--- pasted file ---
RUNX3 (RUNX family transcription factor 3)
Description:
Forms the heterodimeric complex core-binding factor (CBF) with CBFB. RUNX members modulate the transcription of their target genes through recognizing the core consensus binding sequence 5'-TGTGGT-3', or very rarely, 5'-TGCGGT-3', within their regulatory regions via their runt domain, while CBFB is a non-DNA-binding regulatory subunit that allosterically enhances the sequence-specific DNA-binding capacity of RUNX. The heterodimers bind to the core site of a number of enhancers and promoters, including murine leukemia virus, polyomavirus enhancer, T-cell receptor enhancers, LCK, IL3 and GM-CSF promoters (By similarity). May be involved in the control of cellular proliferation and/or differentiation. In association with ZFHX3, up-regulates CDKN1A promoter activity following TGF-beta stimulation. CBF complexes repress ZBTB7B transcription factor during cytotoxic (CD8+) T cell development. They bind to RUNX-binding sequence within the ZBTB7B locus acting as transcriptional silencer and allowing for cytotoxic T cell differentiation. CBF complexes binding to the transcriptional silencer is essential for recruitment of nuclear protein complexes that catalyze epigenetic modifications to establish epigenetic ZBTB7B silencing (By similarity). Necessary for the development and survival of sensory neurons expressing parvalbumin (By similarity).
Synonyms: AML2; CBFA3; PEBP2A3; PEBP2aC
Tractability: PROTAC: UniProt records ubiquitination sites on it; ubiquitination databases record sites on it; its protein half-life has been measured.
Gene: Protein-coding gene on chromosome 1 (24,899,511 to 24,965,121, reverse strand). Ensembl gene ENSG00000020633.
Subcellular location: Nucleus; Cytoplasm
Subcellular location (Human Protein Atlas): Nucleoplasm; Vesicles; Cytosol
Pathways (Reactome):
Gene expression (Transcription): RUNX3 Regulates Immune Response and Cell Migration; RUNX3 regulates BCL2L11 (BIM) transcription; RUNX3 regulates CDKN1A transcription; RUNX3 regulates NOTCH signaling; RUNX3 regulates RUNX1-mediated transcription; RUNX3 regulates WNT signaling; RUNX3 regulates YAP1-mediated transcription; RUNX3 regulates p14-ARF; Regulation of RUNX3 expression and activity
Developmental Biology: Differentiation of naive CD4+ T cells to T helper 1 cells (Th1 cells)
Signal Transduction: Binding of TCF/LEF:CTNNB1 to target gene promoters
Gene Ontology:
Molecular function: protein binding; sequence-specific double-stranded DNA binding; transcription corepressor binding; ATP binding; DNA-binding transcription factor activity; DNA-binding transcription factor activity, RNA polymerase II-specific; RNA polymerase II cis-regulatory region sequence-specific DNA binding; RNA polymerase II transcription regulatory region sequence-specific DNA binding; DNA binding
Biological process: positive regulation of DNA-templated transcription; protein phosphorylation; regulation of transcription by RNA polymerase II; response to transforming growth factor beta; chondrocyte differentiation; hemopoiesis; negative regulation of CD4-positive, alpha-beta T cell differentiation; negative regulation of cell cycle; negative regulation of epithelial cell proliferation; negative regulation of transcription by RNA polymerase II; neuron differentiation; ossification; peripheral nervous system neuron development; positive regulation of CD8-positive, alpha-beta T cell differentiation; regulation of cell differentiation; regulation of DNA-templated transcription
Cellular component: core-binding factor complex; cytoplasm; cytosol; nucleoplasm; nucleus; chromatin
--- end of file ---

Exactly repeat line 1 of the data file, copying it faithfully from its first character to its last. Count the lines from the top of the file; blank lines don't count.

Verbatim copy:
RUNX3 (RUNX family transcription factor 3)